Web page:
Saturday, August 31, 2002

Leaders getting into groove

MidPoint Music Festival being hailed as possible panacea

By Larry Nager,
The Cincinnati Enquirer

        Facing a slumping downtown, ongoing racial unrest and continued negative national publicity, Cincinnati government and business leaders are singing a new tune: “We rebuilt this city on rock 'n' roll.”

        Cincinnati City Council, the Greater Cincinnati Chamber of Commerce and other corporate and government entities are throwing unprecedented support behind the MidPoint Music Festival, the Sept. 26-28 showcase of local and regional rock bands in Over-the-Rhine clubs and Newport's Southgate House. The event is being produced by two rookie promoters, local rock musicians Sean Rhiney, 32, and Bill Donabedian, 34, of the band Clabbergirl.

        “Local entertainment and the young talent in this city is enormously undervalued,” said Councilman John Cranley.

        “I think it's a key to our long-term economic success and diversity as a region.

        “These guys, through their own diligence, have created a complete product, organizing the bands, the venues, the hotels, the trade groups.”

        The festival will include band performances and industry seminars involving more than 150 acts with a total of more than 700 musicians.

        MidPoint is modeled after Austin, Texas' “South by Southwest,” an annual music showcase that many believe helped turn that city - which bills itself as “America's live music capital” - into a major technology boom town. It began in 1987 and has an annual economic impact of $25.5 million.

        “This type of thing is definitely within the mission of what we're trying to accomplish,” said Randy Welker, director of client management for the Greater Cincinnati Chamber of Commerce.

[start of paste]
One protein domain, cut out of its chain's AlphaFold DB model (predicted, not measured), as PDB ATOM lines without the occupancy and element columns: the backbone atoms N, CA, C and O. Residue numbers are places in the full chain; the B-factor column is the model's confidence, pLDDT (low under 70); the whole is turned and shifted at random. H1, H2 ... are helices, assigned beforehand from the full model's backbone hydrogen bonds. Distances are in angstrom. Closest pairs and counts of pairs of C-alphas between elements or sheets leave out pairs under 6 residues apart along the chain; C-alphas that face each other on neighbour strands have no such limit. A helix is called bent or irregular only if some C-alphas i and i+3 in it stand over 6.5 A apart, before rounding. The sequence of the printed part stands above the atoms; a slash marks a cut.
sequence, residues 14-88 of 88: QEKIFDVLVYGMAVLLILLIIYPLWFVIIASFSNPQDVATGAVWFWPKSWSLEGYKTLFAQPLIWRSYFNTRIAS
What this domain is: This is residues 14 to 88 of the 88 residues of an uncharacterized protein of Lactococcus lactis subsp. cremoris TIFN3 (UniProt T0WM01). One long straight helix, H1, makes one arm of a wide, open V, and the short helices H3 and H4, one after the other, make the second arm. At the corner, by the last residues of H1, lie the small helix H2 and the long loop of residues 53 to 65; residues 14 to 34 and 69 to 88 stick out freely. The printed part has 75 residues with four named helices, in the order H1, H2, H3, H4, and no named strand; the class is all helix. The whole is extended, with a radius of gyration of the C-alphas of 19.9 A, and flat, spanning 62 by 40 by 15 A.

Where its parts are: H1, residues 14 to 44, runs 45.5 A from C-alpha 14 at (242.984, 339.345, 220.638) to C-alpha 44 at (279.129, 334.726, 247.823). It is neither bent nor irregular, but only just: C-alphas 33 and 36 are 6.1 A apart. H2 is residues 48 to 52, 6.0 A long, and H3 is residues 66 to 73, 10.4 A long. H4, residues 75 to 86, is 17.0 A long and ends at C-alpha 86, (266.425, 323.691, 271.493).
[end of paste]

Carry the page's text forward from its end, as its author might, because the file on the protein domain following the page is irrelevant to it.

He cited The Rise of the Creative Class, a book by Richard Florida, professor of regional economic development at Pittsburgh's Carnegie Mellon University.

        “Music, in particular, is the foundation of the new community development,” said Mr. Welker.

        In the book, Mr. Florida analyzes what makes a modern city great and credits the new “creative class,” a young, racially, culturally and sexually diverse group that often straddles the worlds of rock and technology.

        Cincinnati ranks among the bottom third in attracting that class, and local government and business leaders hope to improve that ranking.

        The MidPoint Music Festivalhas become the flagship event symbolizing that new attitude. In addition to such music-oriented sponsors as WEBN and the Guitar Center, Cinergy is providing wristbands and TANK is offering reduced fares and extended hours during the festival. Such corporate assistance is unprecedented for an independent, alt-rock event in Greater Cincinnati.

        “In some ways it's unfortunate that things have happened that have made this so important to city government,” said Mr. Rhiney, who, when not playing bass and singing in Clabbergirl, is a lawyer and corporate recruiter for Special Counsel. “I think the Florida report has a lot to do with all this. Austin is one of the cities he talks about.”

        The corporate support for MidPoint seems to be just beginning.

        Cinergy and WEBN anted up this past week. Discussions are now being held with Delta Airlines and other major corporations.

        “I just think the timing's right,” said Chris Frutkin, president of the Over-the-Rhine Chamber of Commerce. “Everybody's looking for something positive like this.

        “It's broad-based, diverse, community-oriented. We're just really looking forward to it in Over-the-Rhine. These guys (Mr. Florida and MidPoint's organizers) are sort of saying the right things at the right time. And everybody's listening,” he said. The days of gloom and doom are over. It's time to get rolling.”

        Tickets for admittance to all performances and seminars are $75, $20 for performances only. Nightly performance tickets are available for $10. Tickets can be purchased on the festival's Web site at


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